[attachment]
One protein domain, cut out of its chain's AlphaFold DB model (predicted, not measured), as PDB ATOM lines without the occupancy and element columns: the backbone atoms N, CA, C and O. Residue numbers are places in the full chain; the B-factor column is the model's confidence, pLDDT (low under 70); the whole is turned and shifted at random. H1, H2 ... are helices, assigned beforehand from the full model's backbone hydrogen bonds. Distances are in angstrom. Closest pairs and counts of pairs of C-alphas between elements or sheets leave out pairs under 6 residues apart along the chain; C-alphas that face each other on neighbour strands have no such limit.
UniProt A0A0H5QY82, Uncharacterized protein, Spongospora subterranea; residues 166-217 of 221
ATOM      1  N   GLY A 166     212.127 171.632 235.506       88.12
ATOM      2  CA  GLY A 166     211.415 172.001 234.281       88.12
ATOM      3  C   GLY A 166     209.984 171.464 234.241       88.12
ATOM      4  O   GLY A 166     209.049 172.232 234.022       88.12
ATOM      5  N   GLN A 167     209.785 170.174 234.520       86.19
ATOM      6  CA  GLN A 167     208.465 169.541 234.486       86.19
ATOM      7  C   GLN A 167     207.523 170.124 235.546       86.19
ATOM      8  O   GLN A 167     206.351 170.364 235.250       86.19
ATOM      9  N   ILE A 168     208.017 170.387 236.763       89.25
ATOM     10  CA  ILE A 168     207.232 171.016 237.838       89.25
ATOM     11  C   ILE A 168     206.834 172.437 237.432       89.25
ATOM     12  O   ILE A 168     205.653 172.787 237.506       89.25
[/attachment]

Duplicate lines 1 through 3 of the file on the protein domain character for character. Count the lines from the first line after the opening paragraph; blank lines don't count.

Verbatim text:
UniProt A0A0H5QY82, Uncharacterized protein, Spongospora subterranea; residues 166-217 of 221
ATOM      1  N   GLY A 166     212.127 171.632 235.506       88.12
ATOM      2  CA  GLY A 166     211.415 172.001 234.281       88.12